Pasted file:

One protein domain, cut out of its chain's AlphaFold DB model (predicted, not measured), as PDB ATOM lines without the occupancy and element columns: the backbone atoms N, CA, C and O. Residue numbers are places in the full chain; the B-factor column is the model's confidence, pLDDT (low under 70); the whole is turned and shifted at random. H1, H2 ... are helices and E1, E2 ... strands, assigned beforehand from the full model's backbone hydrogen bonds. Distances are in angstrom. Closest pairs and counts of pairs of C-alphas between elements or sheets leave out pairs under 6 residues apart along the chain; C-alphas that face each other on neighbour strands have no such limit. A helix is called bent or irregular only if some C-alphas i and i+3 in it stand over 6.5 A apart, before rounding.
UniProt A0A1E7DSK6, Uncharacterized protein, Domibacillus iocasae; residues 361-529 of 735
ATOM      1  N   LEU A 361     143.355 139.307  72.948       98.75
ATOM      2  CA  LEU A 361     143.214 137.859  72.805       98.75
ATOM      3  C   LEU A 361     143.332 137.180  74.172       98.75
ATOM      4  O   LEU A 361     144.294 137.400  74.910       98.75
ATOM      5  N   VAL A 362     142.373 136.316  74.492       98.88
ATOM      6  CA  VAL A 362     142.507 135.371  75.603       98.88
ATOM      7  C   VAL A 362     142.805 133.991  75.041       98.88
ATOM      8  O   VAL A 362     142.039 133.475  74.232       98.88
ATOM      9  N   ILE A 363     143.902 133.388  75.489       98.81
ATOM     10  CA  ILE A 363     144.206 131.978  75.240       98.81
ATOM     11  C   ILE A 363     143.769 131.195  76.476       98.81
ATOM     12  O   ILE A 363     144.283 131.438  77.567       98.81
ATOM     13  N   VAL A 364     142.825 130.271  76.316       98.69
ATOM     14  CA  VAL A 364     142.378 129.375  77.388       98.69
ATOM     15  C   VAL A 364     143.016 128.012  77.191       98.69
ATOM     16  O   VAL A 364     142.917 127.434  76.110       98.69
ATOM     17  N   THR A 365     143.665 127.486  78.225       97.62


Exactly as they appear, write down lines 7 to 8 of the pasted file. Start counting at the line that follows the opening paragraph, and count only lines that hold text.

ATOM      6  CA  VAL A 362     142.507 135.371  75.603       98.88
ATOM      7  C   VAL A 362     142.805 133.991  75.041       98.88